More than one children's book dealer has told me they don't really enjoy the financial aspects of their work, but are mainly in the business "because of the people and the books."
Of course that never prevented them from accepting my money!
But I do understand where they're coming from.
Frankly, there isn't a lot of money to be made in the world of children's books. But the other rewards are boundless. There's something very gratifying about introducing someone to a new book. Or reuniting someone with a childhood favorite. Or simply getting the right book into the right hands. When I hear a stranger discuss a children's book that I've read, I feel an immediate sense of kinship -- almost as if we're halfway friends before we've even met.
I've made a number of good book-buddies over the years. In many cases, we've only met in cyberspace, yet the stories we've discussed, the facts we've exchanged, and the opinions we've shared have certainly changed my life. Two of these friends -- one in Michigan, one in Connecticut, and unknown to each other -- separately convinced me to start this blog. And since I've opened up shop here, I've met even more like-minded people who have commented on blog entries or sent me personal e-mails (at Newbery13@aol.com) sharing stories about their own love of children's books.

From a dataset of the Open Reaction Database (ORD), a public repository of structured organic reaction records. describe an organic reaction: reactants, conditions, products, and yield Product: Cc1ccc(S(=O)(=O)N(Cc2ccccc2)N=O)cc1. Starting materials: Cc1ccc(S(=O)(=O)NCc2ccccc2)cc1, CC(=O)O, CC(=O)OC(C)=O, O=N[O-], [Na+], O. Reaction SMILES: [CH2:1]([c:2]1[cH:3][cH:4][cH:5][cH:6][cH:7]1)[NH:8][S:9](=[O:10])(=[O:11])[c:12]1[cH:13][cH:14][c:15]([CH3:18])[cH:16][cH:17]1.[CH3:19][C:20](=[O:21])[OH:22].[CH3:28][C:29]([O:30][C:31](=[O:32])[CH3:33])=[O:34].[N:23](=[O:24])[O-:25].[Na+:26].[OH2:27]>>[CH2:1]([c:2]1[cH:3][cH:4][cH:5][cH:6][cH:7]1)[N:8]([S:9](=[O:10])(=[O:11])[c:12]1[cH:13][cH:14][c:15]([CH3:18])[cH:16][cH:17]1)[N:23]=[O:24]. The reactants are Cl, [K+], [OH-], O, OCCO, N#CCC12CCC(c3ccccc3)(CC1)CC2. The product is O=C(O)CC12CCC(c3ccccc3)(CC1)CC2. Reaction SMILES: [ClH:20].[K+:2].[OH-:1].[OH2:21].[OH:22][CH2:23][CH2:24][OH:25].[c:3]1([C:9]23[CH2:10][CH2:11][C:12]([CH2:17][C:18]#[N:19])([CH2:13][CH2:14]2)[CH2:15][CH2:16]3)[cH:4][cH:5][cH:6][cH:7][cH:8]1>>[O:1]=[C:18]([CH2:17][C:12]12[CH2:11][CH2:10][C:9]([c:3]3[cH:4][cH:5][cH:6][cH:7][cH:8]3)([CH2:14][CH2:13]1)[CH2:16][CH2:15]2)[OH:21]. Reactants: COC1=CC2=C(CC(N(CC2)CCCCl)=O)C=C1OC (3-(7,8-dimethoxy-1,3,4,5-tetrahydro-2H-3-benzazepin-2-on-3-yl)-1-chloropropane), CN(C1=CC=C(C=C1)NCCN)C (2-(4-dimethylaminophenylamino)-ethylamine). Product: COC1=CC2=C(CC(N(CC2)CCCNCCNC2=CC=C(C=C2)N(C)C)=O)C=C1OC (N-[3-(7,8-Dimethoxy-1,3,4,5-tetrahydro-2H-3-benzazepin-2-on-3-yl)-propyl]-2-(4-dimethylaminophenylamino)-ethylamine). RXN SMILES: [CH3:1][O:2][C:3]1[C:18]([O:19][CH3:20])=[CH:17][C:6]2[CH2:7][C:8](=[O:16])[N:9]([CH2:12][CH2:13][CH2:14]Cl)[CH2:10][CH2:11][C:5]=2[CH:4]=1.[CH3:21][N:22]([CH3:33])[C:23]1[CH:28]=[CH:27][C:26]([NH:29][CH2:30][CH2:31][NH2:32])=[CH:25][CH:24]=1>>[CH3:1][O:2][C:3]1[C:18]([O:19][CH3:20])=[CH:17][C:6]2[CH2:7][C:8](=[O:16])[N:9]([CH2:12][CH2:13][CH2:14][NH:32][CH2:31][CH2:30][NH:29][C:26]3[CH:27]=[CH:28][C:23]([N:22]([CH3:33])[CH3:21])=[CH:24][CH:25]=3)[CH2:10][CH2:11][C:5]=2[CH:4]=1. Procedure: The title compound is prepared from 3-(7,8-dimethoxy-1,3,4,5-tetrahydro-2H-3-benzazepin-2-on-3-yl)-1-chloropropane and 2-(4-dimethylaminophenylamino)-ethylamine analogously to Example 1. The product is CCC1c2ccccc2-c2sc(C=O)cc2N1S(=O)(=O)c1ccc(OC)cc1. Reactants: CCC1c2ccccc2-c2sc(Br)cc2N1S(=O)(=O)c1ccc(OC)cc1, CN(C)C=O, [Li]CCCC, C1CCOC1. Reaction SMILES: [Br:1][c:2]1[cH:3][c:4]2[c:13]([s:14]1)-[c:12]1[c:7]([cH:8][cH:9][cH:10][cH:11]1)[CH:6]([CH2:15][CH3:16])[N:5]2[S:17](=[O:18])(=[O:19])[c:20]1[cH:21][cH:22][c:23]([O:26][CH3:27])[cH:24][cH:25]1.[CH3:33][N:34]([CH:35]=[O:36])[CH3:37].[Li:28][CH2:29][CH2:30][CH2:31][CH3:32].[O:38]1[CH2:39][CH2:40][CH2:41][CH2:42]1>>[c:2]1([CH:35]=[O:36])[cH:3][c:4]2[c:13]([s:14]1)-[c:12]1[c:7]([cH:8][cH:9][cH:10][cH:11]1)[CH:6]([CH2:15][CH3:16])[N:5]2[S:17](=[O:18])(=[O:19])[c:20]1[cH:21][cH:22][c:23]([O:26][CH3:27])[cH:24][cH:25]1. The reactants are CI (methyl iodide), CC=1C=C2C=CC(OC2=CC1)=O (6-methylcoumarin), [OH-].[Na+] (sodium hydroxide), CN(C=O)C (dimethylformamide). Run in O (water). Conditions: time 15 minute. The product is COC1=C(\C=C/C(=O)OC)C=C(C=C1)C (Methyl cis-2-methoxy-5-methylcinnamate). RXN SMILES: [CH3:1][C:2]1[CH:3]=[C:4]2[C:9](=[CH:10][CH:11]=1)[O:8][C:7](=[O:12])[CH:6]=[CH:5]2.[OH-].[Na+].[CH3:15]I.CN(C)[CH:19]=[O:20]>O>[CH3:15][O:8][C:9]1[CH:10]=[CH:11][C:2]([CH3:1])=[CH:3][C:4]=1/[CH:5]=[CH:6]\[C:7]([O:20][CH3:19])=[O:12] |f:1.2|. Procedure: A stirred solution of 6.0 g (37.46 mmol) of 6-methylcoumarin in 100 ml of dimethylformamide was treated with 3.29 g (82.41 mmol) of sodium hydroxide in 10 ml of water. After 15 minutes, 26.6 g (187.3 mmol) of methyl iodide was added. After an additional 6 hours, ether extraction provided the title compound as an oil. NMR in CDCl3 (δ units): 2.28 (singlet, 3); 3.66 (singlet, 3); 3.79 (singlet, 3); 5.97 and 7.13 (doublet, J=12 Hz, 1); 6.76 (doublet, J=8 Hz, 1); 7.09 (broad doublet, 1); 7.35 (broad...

I was thinking of all this today because another book-friend who sells children's books out of Mill Valley, California read my Sunday entry on Don Freeman's WHEN THE LIGHTS WENT OUT and wrote to share a story. She said that when her then-five-year-old son read Freeman's book many years ago he discovered a "slip up" in the story. He later had an opportunity to meet the author-illustrator and informed him of this slip-up "which Don Freeman vowed had never been caught before." He then inscribed the little boy's book:
Barry's mother added, "I used this book with many many children in various libraries over the years and very few ever caught on--even though Don had tried to make it evident."
Has anyone else read this book and noted the glitch that Barry found? Or was he the only kid who ever noticed it?
I'm grateful to the Mill Valley book dealer for sharing her story -- and that wonderful illustrated inscription -- with the rest of us.
I know, I know, Don Freeman told Barry to keep it a secret...
But his mother said I could share it...here, among friends.